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    ABSTRACT: It has been well documented that β-amyloid peptide accumulation and aggregation in the brain plays a crucial role in the pathophysiology of Alzheimer’s disease (AD). However, a new orientation of the amyloid cascade hypothesis has evidenced that soluble forms of the peptide (sAβ) are involved in Aβ-induced cognitive impairment and cause rapid disruption of the synaptic mechanisms underlying memory. The primary aim of this study was to elucidate the effects of sAβ, acutely injected intracerebrally (i.c.v., 4 µM), on the short term and long term memory of young adult male rats, by using the novel object recognition task. Glutamatergic receptors have been proposed as mediating the effect of Aβ on synaptic plasticity and memory. Thus, we also investigated the effects of sAβ on prefrontal cortex (PFC) glutamate release and the specific contribution of N-methyl-D-aspartate (NMDA) receptor modulation to the effects of sAβ administration on the cognitive parameters evaluated. We found that a single i.c.v. injection of sAβ 2h before testing did not alter the ability of rats to differentiate between a familiar and a novel object, in a short term memory test, while it was able to negatively affect consolidation/retrieval of long term memory. Moreover, a significant increase of glutamate levels was found in PFC of rats treated with the peptide 2 h earlier. Interestingly, memory deficit induced by sAβ was reversed by a NMDA-receptor antagonist, memantine (5 mg/kg i.p), administered immediately after the familiarization trial (T1). On the contrary, memantine administered 30 min before T1 trial, was not able to rescue long term memory impairment. Taken together, our results suggest that an acute i.c.v. injection of sAβ peptide interferes with the consolidation/retrieval of long term memory. Moreover, such sAβ-induced effect indicates the involvement of glutamatergic system, proposing that NMDA receptor inhibition might prevent or lead to the recovery of early cognitive impairment.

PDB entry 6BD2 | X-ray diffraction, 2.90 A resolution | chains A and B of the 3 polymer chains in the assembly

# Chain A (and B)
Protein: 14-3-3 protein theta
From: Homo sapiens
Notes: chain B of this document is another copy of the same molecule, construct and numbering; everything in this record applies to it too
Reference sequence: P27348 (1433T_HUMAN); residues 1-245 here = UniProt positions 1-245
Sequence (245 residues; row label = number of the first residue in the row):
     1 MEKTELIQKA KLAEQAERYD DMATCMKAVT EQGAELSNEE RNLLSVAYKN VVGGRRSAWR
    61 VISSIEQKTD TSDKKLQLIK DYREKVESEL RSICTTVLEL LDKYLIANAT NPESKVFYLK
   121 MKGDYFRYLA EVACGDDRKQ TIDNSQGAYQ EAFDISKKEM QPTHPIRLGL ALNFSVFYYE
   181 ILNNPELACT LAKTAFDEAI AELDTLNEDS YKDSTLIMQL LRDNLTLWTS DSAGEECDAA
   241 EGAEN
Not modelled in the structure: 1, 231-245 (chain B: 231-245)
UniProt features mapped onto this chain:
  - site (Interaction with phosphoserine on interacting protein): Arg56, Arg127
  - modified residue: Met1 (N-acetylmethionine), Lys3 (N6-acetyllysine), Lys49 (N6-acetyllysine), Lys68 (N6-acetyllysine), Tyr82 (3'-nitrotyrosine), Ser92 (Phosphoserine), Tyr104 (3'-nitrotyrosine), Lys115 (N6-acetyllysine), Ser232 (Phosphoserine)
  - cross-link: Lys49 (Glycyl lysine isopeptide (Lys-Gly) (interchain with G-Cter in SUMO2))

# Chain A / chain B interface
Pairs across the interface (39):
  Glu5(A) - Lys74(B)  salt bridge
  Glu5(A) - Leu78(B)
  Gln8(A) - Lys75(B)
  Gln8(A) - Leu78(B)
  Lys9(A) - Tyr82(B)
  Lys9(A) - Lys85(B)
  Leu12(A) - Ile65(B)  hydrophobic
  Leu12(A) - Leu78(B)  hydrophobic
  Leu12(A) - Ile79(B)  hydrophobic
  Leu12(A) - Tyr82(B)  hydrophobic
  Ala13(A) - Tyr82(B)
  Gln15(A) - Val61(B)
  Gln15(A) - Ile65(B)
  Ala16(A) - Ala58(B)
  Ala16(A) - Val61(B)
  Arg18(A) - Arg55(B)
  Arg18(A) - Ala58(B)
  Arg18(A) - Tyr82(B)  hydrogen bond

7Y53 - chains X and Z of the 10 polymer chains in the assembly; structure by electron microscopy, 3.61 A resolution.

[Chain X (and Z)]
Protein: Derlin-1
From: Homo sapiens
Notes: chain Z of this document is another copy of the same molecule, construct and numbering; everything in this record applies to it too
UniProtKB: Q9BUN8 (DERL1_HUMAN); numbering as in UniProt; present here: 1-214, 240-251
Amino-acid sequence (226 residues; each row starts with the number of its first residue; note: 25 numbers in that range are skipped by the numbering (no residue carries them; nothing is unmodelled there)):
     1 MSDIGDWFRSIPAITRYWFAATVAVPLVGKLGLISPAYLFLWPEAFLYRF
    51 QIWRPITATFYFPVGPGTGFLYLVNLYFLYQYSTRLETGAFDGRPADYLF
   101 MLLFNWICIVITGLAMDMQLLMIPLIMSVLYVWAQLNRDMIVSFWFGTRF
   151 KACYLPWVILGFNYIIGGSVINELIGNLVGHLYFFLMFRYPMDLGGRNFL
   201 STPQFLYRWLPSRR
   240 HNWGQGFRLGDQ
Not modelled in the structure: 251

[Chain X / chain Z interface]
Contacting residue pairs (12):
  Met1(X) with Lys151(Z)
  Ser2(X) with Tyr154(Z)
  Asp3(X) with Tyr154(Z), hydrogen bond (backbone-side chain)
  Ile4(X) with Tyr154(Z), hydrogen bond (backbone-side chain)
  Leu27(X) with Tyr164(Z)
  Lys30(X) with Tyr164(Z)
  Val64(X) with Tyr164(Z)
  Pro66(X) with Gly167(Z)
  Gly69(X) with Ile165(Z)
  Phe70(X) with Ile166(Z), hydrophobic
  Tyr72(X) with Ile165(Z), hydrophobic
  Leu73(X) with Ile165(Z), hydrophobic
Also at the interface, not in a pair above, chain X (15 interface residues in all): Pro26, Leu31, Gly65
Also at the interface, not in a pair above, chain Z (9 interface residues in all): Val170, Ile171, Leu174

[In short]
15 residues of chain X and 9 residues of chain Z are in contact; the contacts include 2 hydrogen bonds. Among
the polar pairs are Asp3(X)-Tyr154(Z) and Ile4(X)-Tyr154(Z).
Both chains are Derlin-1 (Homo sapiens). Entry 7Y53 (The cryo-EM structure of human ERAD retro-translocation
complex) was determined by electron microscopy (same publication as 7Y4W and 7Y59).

Full-text · Article · Sep 2014 · Frontiers in Behavioral Neuroscience